A strong letter from a Mossos d'Esquadra (Catalan police) agent to the Civil Guard and Spanish National Police warning them that "if you come thinking that it's Beirut, that we're governed by some radical independence supporters, that those protesting are an anti-system minority that want to break up Spain, I'm sorry, but you're wrong".
The letter, signed by an anonymous officer of the Public Security Unit, was published in Segre, a Catalan newspaper. It asks the Spanish police that "while you're sitting in the van, get out of your state of readiness, relax and look out of the window" warning that, if they don't follow this advice, "when you open the van's door, the shock of the reality will be brutal".
After taking down all the arguments the Spanish press tries (and often manages) to get to percolate into the collective consciousness, the officer, who says he spent part of his career in the anti-riot unit, says that "once you're activated, you put on your uniform, you holster your pistol, take your rucksack and get into the van, I know that your adrenaline level will rise because you're expecting the worst" and, for that, reminds them that "you don't know what you'll find and you have to be ready for everything".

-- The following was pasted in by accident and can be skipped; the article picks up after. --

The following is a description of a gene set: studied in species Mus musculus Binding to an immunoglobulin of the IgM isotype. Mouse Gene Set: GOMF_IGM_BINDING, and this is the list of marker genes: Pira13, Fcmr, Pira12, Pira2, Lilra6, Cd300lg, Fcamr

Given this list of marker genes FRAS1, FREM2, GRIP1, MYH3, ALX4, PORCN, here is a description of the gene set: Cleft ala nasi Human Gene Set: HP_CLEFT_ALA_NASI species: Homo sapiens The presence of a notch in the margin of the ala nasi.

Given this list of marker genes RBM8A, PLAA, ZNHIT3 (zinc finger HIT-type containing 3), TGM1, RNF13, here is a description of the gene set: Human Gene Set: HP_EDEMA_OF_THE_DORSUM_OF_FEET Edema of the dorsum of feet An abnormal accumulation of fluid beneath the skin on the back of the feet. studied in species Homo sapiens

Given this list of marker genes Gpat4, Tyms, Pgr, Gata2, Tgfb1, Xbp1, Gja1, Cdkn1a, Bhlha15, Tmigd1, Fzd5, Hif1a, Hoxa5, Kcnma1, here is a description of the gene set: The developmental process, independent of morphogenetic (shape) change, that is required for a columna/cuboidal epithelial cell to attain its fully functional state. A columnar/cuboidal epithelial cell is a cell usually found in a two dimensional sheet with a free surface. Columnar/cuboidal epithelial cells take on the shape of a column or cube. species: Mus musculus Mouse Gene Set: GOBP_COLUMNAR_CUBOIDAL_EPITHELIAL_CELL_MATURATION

Open your eyes
The letter then starts to describe what could happen on 1st October. "That day, thousands and thousands of people will take to the streets, whether they are elderly, young, teenagers, children or adults like me", he says, suggesting that "you'll surely think that these people could be your grandmother, father, mother, brother, son or a citizen of your town or city, because you'll see normal people, all of them excited to express their feelings and to be able to vote for a real democracy".
And it will be like this because, in his opinion, "the conflict we find ourselves in should have been solved politically many years ago, but in the time we find ourselves in, you have to know that you're the mechanism that the state of the [Spanish] government has sent to Catalonia to continue with its current policy".
In conclusion, the officer asks them to "open their eyes" and to "thoroughly analyse the situation around you, as it depends on the actions you decide to take, surely at some point in your life you'll regret it".